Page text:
Family Law Mediation in Scotland

25 February 2011

You may have heard the word “mediation” mentioned in the news in the past couple of days. This is because mediation is to become compulsory for divorcing couples in England and Wales.  Well, that does not apply to us in Scotland, you may think. While we have different laws and our own legal system in Scotland, did you know that mediation can also have an important part to play here when family relations become strained or marriages breakdown?
It is always better for parties to attempt to resolve disputes without resorting to court action and this is most evident when children are involved. Family court actions can be stressful, upsetting and bewildering for the parties involved, although we always guide our clients through the process to make it as smooth as possible.
Mediation is a less formal process that can have a positive effect on outcomes. Of course, the willingness of the parties to resolve issues does matter and has to be taken into account. There will always be situations where mediation will not work.
"In Scotland we encourage the use of mediation in family cases when it is appropriate and safe to do so,” the BBC quoted a Scottish government spokeswoman as saying: "There is already provision in court rules in Scotland for a sheriff to refer matters relating to parental responsibilities and rights to a mediator."
The move in England and Wales is very interesting and has been described by Justice Minister Jonathan Djanogly as “a quicker, cheaper and more amicable alternative, particularly where children are involved”. The main idea behind the scheme is for disputes to be resolved without them going to court and thus an acknowledgement that court actions can occasionally put a strain on parties and can have an adverse impact on children. They are also expensive for the State in terms of legal aid costs.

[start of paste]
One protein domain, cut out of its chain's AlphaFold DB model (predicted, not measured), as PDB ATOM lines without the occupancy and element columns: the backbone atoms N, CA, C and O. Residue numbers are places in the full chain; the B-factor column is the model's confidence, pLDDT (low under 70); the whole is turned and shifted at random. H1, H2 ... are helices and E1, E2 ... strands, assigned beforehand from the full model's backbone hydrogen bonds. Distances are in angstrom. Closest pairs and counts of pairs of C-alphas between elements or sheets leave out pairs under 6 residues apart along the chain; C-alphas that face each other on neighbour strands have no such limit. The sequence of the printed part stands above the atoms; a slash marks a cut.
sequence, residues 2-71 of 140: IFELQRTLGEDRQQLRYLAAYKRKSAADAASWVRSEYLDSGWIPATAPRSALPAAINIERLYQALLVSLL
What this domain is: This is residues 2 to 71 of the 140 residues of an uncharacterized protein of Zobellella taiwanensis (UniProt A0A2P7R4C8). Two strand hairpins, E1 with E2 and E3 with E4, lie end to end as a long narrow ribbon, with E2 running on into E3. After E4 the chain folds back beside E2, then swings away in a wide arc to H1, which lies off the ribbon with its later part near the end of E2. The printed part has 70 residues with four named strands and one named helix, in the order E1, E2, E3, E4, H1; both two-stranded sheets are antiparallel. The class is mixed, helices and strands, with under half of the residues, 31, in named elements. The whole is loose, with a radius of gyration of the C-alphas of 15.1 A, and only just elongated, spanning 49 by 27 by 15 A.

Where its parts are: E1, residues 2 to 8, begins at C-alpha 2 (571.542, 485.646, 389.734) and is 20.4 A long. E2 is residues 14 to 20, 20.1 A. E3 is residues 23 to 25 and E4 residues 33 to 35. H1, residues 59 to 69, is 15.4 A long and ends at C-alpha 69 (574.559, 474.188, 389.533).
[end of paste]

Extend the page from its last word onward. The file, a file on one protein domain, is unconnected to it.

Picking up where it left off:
At Inksters, the facts of each case will be considered first of all, and, if appropriate, we regularly suggest to our Family Law clients that they consider mediation as a way forward when difficulties have arisen on the breakdown of a relationship. You can find out more about mediation in Scotland at  which is a very helpful website.
Inksters also has its own family law practitioner and collaborative lawyer in Gus Macaulay. Collaborative law is different to mediation. Collaborative law is a relatively new and alternative way of resolving disputes. Each party will have their own solicitor but unconventionally the parties and their solicitors all meet together to find a solution. This is a quicker, more amicable approach to resolving family disputes without going to court. Whatever it takes, we can guide you through the various options and what is involved, protecting your interests at all times. 
If you are interested in finding out more about mediation, collaborative law or wish to discuss a family law matter, please send Gus an e-mail or contact our court assistant Kathleen Simmonds on 0141 229 0880.  

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